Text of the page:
RALEIGH, N.C., June 21, 2002 — Governor Mike Easley has signed a bill designed to clean up emissions from North Carolina’s coal-fired power plants.
The Clean Smokestacks bill will substantially cut the state’s coal- fired power plants emissions of multiple air pollutants that cause smog, haze and other pollution problems. Under the legislation, North Carolina’s 14 coal-fired power plants will reduce their emissions of key pollutants.
Thirty-two eastern North Carolina cities have joint ownership in two coal- fired plants with Progress Energy. The cities will share in the cost of cleaning up the emissions from Roxboro Unit 4 and Mayo Unit 1. The clean up will require a slight rate increase for the cities, which they may have to pass on to their customers.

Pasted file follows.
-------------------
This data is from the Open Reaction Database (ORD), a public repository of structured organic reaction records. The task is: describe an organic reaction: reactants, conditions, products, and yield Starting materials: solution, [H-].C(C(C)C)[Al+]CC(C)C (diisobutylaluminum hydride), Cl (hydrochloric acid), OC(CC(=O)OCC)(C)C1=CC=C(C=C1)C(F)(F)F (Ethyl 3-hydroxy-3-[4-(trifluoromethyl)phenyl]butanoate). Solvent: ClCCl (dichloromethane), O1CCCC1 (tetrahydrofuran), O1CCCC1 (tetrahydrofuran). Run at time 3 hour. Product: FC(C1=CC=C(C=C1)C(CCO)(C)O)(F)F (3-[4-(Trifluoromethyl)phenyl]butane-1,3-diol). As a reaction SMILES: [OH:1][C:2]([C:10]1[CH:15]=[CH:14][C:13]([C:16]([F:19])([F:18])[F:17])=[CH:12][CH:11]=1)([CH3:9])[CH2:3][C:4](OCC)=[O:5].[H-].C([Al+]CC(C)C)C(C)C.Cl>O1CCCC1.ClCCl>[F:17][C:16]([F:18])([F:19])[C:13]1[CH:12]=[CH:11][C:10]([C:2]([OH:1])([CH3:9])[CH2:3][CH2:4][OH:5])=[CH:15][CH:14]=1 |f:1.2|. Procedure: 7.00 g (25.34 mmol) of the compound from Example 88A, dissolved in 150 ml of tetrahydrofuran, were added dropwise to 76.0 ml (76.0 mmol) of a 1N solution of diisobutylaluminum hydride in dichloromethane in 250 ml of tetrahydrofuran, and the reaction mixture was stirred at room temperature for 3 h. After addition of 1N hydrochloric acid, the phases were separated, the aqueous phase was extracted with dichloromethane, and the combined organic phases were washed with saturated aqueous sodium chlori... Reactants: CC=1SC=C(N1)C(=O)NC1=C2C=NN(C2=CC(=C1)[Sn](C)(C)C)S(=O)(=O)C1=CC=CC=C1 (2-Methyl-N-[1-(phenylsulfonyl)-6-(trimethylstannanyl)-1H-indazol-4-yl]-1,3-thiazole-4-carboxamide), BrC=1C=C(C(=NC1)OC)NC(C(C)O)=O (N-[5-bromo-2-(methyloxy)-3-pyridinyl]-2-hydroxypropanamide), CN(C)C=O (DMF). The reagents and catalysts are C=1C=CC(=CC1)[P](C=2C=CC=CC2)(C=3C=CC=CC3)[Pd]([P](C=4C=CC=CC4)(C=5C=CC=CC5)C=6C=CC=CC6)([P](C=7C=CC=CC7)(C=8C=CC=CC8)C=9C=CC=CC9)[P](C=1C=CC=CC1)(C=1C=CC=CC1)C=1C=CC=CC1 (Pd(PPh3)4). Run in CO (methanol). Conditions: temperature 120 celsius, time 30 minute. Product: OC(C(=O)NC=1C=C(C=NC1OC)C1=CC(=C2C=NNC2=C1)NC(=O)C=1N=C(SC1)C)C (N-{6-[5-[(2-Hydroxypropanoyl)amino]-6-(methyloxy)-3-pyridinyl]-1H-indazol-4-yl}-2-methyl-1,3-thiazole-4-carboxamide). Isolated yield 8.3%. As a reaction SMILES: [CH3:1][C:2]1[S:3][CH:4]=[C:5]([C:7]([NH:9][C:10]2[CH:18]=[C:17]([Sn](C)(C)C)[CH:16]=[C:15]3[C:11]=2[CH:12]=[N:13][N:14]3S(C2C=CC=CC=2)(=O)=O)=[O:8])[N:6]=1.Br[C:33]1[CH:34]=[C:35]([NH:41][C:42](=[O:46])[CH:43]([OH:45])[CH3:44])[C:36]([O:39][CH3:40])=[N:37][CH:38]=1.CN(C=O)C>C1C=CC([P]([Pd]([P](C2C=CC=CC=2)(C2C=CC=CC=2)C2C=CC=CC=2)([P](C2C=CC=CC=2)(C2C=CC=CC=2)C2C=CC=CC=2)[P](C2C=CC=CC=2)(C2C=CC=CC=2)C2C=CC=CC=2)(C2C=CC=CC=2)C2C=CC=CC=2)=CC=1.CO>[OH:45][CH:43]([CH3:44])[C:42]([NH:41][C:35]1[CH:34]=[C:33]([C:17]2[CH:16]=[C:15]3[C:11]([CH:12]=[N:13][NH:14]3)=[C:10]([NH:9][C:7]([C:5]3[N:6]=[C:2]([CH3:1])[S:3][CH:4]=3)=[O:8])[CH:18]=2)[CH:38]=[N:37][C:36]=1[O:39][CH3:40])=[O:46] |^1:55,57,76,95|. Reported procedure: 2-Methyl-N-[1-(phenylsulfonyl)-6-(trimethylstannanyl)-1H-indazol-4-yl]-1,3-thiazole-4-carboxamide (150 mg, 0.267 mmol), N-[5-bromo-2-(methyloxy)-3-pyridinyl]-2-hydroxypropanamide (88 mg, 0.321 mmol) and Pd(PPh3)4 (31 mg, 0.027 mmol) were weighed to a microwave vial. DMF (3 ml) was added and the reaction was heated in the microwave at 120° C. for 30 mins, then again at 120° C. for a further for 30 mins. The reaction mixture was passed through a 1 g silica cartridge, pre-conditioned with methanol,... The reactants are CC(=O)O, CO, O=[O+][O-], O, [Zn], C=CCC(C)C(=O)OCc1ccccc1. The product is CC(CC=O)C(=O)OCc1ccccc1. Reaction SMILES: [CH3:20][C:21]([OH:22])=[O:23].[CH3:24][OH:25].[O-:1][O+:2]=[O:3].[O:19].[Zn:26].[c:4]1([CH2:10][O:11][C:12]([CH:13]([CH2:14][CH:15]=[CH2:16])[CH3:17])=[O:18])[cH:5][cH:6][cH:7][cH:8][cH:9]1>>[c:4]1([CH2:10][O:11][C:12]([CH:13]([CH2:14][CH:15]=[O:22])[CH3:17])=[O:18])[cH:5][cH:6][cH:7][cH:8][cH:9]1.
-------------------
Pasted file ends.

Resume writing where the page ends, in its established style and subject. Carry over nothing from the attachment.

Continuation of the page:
The 32 cities are members of the North Carolina Eastern Municipal Power Agency (NCEMPA) and are represented by the trade association ElectriCities. The organization supports Governor Easley’s initiative and clean air, but they concede there will have to be a slight rate increase to reduce the emissions.
“The costs will have to be passed on to the customers at some point,” said ElectriCities Board of Directors Chairman R.L. Willoughby. “Exactly how much the rate increase will be or when it will go into effect is still undetermined,” he said.
The 32 cities affected are Apex, Ayden, Belhaven, Benson, Clayton, Edenton, Elizabeth City, Farmville, Fremont, Greenville, Hamilton, Hertford, Hobgood, Hookerton, Kinston, La Grange, Laurinburg, Louisburg, Lumberton, New Bern, Pikeville, Red Springs, Robersonville, Rocky Mount, Scotland Neck, Selma, Smithfield, Southport, Tarboro, Wake Forest, Washington, and Wilson.
ElectriCities is a non-profit government service organization representing cities, towns and universities that own electric distribution systems. ElectriCities provides customer service and safety training, emergency and technical assistance, communications, government affairs and legal services.